Home / Opinion / Will SoftBank get it right this time?

As an investor in India’s start-up community, SoftBank Group Corp.’s track record so far has been less than sterling. Even after putting close to $4 billion to work very quickly in a handful of prime assets, the Japanese Internet and media conglomerate continues to struggle to find a foothold in one of the world’s fastest growing start-up ecosystems. At the moment, it is trying to make the best of a bad situation through a series of consolidation moves within its portfolio that it hopes will reverse its fortunes. But will SoftBank get it right this time?

The question becomes important in the context of the monster $100 billion SoftBank Vision Fund that recently raised commitments worth $93 billion from a slew of global investors such as Apple Inc., the Public Investment Fund of the Kingdom of Saudi Arabia, Foxconn Technology Group, Qualcomm Inc. and Sharp Corp. SoftBank’s own commitment to the fund is about $28 billion. The Vision Fund plans to write out cheques worth $100 million, at the minimum, for stakes in public and private sector companies across technology verticals such as the Internet of Things, artificial intelligence, mobile applications, telecoms, cloud technologies and software, consumer Internet and, financial technology.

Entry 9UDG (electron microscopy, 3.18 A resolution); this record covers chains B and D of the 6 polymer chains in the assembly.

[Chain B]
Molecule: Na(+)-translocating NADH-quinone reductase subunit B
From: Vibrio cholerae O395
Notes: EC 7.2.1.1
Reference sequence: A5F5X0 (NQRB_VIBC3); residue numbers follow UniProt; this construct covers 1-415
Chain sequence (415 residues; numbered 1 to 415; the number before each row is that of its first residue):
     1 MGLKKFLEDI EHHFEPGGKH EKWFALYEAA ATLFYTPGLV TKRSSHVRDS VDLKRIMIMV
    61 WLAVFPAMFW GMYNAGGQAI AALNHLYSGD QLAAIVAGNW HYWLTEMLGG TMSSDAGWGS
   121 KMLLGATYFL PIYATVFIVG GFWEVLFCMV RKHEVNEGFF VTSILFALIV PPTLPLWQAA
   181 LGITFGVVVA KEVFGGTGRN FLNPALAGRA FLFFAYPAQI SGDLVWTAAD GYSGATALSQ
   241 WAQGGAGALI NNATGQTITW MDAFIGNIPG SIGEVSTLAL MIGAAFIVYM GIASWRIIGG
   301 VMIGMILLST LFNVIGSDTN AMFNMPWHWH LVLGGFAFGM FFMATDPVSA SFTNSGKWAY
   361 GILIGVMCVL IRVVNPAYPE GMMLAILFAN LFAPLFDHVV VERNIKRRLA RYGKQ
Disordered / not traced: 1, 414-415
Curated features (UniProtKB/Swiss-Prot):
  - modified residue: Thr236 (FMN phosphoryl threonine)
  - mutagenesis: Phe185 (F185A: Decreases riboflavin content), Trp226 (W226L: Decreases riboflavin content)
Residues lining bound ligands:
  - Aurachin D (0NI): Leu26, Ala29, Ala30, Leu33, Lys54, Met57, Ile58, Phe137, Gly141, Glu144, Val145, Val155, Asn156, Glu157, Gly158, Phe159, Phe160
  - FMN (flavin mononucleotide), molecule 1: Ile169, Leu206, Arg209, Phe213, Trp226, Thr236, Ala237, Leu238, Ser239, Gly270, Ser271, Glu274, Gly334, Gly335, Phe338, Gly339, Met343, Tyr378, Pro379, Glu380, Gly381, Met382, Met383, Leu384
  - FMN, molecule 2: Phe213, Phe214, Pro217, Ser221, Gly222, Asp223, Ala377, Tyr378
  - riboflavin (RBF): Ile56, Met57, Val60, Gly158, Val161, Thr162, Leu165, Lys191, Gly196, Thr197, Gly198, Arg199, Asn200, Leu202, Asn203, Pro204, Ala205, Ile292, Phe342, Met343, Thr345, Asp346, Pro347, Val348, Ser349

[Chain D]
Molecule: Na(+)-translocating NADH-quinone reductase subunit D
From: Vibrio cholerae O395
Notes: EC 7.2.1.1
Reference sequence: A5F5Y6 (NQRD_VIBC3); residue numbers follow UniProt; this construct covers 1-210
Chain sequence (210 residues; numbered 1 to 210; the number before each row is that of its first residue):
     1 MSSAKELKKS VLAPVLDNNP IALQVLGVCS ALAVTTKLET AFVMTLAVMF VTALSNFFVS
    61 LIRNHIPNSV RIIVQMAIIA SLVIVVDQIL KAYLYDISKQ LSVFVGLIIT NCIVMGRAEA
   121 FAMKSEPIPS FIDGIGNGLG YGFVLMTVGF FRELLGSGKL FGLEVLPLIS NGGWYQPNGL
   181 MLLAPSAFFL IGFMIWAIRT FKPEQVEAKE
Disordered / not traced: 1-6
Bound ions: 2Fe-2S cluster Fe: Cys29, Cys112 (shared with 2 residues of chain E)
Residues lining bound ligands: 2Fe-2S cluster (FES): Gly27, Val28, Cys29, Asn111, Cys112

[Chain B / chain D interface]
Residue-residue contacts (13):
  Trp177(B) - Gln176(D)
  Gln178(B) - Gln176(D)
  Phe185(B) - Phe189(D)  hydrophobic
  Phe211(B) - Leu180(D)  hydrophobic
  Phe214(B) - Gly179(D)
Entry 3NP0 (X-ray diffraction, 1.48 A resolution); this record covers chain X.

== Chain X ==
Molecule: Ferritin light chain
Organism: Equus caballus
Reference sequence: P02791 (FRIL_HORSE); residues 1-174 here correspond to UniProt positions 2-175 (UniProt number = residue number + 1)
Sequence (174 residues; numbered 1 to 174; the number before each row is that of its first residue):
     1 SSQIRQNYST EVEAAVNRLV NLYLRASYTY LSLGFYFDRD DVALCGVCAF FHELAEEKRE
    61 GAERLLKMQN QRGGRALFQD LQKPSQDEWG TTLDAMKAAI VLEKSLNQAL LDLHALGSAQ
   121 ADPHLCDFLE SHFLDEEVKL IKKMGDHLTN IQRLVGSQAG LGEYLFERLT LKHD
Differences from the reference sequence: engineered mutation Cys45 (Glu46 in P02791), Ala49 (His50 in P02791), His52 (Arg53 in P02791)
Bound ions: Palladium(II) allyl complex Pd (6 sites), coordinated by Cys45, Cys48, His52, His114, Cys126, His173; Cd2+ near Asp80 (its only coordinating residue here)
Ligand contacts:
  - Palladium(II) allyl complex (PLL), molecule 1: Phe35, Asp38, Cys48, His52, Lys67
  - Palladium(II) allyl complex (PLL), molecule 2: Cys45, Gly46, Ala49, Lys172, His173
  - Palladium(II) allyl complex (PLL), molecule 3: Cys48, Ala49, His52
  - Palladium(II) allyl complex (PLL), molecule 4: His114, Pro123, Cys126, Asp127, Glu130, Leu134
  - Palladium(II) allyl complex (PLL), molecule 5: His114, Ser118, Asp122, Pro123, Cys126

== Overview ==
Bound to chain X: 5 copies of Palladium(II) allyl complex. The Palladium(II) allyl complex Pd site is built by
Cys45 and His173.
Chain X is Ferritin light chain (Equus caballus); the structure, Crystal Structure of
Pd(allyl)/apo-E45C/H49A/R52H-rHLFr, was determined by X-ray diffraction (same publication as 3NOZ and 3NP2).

SoftBank, which currently invests in India from its balance sheet, hasn’t yet articulated how the Vision Fund will play in India. It is very likely though that the Indian market will see investments both from the fund and SoftBank’s own resources. A couple of days before the closing of commitments for the Vision Fund was announced, Delhi-based digital payments company Paytm (One97 Communications Pvt. Ltd) raised a massive $1.4 billion from SoftBank. Mint reported that the deal values Paytm at about $7 billion and gives SoftBank a nearly 20% stake in the company.